I think this is going to be a good option for a lot of runners. Especially as some are seeing foot issues from the super cushy foam carbon fiber shoes.
One thing that I noticed even setting this shoe on the table is with a slight touch you can see the rocker motion! So it’s absolutely designed to help roll you forward. You’ll also notice it has a socklike fit, which is something I tend to generally like and it’s a win in this shoe.
- Offers more stability than most carbon shoes
- 4 mm heel drop
- 6.3 oz
Good news, I finally got my hands on a pair and they’ve now been used for a medium long run and goal mile pace speed work, so I’ve got a variety of uses to give you some thoughts.
These shoes have been high on my list of “want to try” because I’m a big fan of Saucony running shoes. They’ve traditionally felt really great to me and I’ve raced in everything from the Kinvara to the original Endorphin Pro.
It’s a high-performance running shoe designed for long-distance running and marathons. The Endorphin Elite is part of Saucony’s Endorphin line, which focuses on providing lightweight and responsive footwear for serious runners.
- Great bounce (i.e. good cushion comparable to others)
- I liked that it has a little pad on the back heel, this helps prevent blisters which felt like an issue with Rocket X2
- Not the Vaporfly, but comparable to the Alphafly or Adidas
- Super thin upper construction to keep it as light as possible and breathable
- Felt more stable than the Endorphin Shift
- After 2 runs the outsole was peeling much like the Vaporfly 3
- 8 mm heel drop
- 8.1 oz
Another shoe that was supposed to be heading my way, but has not. So I can’t give you my personal thoughts, but I can share details of these shoes and why many folks are enjoying them.
ASICS is trying to catch up in this area and released a few shoes all at once which many folks can’t quit tell apart. The Metaspeed Edge is going to be the shoe with less cushion, less weight and better for those racing sub 3, etc.
This is a maximum cushioned carbon fiber plate for the marathon runner in you. It’s going to give you both that feeling of comfort over the miles along with the pop that’s often lost in a highly cushioned shoe.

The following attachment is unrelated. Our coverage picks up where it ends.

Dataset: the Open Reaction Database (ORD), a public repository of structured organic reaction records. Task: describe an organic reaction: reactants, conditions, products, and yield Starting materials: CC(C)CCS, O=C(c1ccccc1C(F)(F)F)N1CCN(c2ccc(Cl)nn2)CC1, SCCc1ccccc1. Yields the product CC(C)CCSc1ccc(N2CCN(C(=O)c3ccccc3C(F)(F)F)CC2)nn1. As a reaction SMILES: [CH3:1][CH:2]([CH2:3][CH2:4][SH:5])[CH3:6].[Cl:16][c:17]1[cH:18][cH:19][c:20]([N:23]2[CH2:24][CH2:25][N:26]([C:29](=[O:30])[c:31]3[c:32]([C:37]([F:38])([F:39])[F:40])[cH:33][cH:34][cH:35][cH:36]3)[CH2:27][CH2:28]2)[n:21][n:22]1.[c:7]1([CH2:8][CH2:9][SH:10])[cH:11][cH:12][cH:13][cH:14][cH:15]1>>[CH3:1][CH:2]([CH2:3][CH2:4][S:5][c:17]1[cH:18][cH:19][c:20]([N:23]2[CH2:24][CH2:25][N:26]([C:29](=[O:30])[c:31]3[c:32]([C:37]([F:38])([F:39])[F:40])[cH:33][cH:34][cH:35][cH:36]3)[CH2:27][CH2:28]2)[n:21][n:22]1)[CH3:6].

- Unisex in the SKY+
- 5 mm heel drop
- 5.8 oz women’s SKY, 7.2 oz SKY+
I am a huge fan of HOKA, but did not like the Hoka Carbon X and the Hoka Bondi X was a good shoe, but not a top speed racer. So I was really excited to test out this shoe and proclaim it one of my favorites, but I’m just not sure that would be totally honest.
Having JUST spent a few weeks doing runs in this shoe I am torn…
- The heel doesn’t cup very well and as a result I was constantly terrified of blisters and even stopped one long run to head home. Maybe this is because they don’t have a male/female version, just all gender.
- It has great bounce and cushion, you are getting that Nike feeling that most brands are striving for
- You’re getting the HOKA wider fit that so many love
- 5mm drop definitely a preference and feels light
I love the feel, but the fear around the heel may keep me from using this shoe. This could be an issue with being Unisex or simply the fit of the heel, which is why Saucony added that little bit of padding.
- 5 mm heel drop
- 8.3 oz
Other brands are jumping on this wagon and I think we will continue to hear more about Brooks Hyperion Elite, Puma Deviate Nitro Elite as a road racing shoe as their technology continues to catch up.
If you’d rather watch me talk about the shoes, I’ve done that here as well!
Downside of Carbon Plate Running Shoes
While carbon plate running shoes have undeniably revolutionized the running world, it is crucial to acknowledge the challenges and considerations associated with these innovative footwear options.
As with any technological advancement, there are potential drawbacks and important factors to consider before incorporating carbon plate shoes into your running routine.
Carbon plated running shoes often come with a higher price tag compared to traditional running shoes. The advanced materials and intricate engineering involved in their production contribute to their elevated cost.
Add to that they only last around 200 miles, instead of 500.
Ethical Concerns and Controversies
At the elite level of competition, the use of carbon plated running shoes has raised ethical concerns and controversies.
Some argue that these shoes provide an unfair advantage, potentially distorting the integrity of competition. Governing bodies and event organizers have implemented regulations and guidelines to address these concerns and maintain a level playing field for all athletes.
Carbon fiber alone is usually not a cause for injury, however the design of shoes seeking to make out cushion in a less stable way has been shown to put more strain on the Achilles tendon.
I’ve seen a number of elites with Achilles injuries that they directly contribute to more miles in these ultra cushioned shoes. But as noted previously, they will continue using them because it’s simply not an option not to.
If you want to know even more about carbon plate running shoes, checkout this Tread Lightly Podcast episode.
All right this was a lot of information about the best carbon plate running shoes. I hope it gave you some info to make a decision. And as always, if it was valuable and you click through one of my links I will make a few pennies, but won’t know anything about you or your order.
Looking for more running shoe info?
- How to Lace Running Shoes to Relieve Pain
- Best Wide Toe Box Running Shoes
- HOKA VS Brooks Running Shoes
- What is Heel Toe Drop